unexpected suppression of antibody responses (28, 29). We chose
to target Id to the CD19 molecule expressed exclusively on B
cells. There is no competing ligand for CD19 as there is for CD21.
Importantly, it is known that the majority of CD19-antibody com-
plexes remain on or recycle to the surface of B cells even after
extended periods (30, 31). Furthermore, coligation of CD19 tothe
BCR lowers the activation threshold of B cells (15).
Syngeneic Ig are poor immunogens. However, Id mixed with
complete Freud’s adjuvant can generate anti-Id antibody to
protective levels in several tumor models (32, 33). Interestingly,
no anti-Id antibody can be induced this way in the 38C13 model
(34). The unusually poor immunogenicity of this Id may be due
to the lack of somatic mutation in its VHand VLgenes (35),
resulting in a paucity of CD4+T-cell epitopes. The 38C13 Id can
be made immunogenic by coupling it to KLH. KLH binds to
natural antibodies and complement (36), and has been shown to
be transported into the follicles of lymph nodes (14). KLH also
contains peptide epitopes that activate CD4+T cells. These
properties make KLH an effective carrier.
We show that a robust anti-Id antibody response can also be
induced by fusing 38C13 Id to anti-CD19. Although different
from Id-KLH, αCD19-Id may achieve similar immune-stimula-
tory functions by alternative strategies. Being small, Db can enter
follicles through conduits, as inferred from the speed that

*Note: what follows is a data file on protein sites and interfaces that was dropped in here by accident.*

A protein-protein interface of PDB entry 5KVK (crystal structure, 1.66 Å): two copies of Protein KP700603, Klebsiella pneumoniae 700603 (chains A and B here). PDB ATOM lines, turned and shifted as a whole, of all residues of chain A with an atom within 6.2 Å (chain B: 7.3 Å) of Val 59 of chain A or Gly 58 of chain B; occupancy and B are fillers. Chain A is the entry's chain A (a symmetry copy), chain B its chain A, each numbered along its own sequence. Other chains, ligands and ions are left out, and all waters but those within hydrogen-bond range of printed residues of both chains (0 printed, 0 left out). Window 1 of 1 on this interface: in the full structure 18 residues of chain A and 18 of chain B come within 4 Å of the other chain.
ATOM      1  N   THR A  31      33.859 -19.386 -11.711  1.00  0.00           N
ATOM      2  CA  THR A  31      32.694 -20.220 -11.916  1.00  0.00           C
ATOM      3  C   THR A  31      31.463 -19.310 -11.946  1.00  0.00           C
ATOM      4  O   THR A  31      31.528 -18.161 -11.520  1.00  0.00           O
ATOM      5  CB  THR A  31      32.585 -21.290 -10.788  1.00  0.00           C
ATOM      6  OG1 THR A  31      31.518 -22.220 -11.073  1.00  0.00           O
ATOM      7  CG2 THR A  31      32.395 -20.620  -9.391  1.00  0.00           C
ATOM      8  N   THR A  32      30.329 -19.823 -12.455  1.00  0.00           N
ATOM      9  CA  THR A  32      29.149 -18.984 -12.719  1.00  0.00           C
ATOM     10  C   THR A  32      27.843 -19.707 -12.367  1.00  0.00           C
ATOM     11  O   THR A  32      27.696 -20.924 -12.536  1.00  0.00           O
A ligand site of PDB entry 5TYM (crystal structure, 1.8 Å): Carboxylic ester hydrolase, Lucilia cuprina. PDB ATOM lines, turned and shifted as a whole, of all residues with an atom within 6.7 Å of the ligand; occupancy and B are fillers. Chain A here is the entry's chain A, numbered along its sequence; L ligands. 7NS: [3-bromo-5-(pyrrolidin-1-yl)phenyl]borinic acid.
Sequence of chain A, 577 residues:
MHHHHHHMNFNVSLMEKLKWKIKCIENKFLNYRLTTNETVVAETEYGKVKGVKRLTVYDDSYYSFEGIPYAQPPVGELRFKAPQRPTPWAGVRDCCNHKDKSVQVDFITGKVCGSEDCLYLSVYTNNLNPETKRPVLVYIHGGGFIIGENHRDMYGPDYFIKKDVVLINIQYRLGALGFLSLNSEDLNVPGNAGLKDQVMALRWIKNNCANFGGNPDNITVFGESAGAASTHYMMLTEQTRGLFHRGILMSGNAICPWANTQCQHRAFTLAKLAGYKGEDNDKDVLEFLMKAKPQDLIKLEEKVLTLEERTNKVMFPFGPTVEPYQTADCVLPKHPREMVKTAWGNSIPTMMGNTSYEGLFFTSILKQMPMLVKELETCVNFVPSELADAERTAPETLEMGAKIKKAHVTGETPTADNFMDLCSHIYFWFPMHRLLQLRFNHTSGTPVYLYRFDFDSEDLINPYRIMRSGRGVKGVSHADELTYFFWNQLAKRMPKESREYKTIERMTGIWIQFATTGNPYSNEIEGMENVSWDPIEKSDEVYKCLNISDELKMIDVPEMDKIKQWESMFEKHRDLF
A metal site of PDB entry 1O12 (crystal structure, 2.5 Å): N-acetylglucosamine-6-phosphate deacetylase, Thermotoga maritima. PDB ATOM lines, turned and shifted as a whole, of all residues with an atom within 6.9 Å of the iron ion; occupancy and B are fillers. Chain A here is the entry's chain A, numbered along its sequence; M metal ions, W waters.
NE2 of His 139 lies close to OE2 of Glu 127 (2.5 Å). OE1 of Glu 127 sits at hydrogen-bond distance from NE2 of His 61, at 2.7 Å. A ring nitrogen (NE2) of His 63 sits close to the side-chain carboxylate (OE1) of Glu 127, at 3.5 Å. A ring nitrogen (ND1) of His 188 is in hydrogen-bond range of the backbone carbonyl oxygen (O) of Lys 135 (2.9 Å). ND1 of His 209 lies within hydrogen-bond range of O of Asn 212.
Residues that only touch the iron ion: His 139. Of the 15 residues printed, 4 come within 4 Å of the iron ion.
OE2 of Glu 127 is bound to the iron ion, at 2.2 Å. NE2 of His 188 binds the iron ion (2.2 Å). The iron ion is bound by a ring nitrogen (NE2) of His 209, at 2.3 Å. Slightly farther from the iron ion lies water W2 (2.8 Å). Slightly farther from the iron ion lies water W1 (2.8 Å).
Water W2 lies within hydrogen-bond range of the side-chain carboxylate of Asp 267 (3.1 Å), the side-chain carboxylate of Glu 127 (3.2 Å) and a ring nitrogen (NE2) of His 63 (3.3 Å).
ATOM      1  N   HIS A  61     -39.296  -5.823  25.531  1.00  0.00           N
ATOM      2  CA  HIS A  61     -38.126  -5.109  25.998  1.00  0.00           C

αCD19-Id reached B cells in the lymph node (Fig. S3A). Similar
conduit systems have been found to channel small molecules into
the T-cell areas of a lymph node, and into the white pulp of the
spleen (37). αCD19-Id may also be actively transported into
spleen follicles by marginal zone B cells expressing CD19.
αCD19-Id anchored to CD19 on abundant noncognate B cells
provided cross-linking of BCRs on the cognate B cell. Indeed,
αCD19-Id bound to B cells induced a stronger BCR signal than
free αCD19-Id, and reached the level induced by the pentameric
38C13 IgM (Fig. 4 A and B and Fig. S5).
CD4+T cells were required for the anti-Id response gener-
ated by αCD19-Id. The rat variable regions of anti-CD19 might
have been expected to be the source of CD4+T-cell epitopes.
However, instead, our data indicate that the nonnatural
Gly4Ser linker provided such epitopes (Fig. 6B and Fig. S7).
The potential to generate immune-stimulatory epitopes is an-
other advantage of recombinant Id vaccines over native Ig Id
vaccines, in addition to avoiding the regulatory T-cell epitopes
found on Ig constant regions (38). Ding et al. reported that B
cells targeted by an anti–CD19-Ag conjugate could prime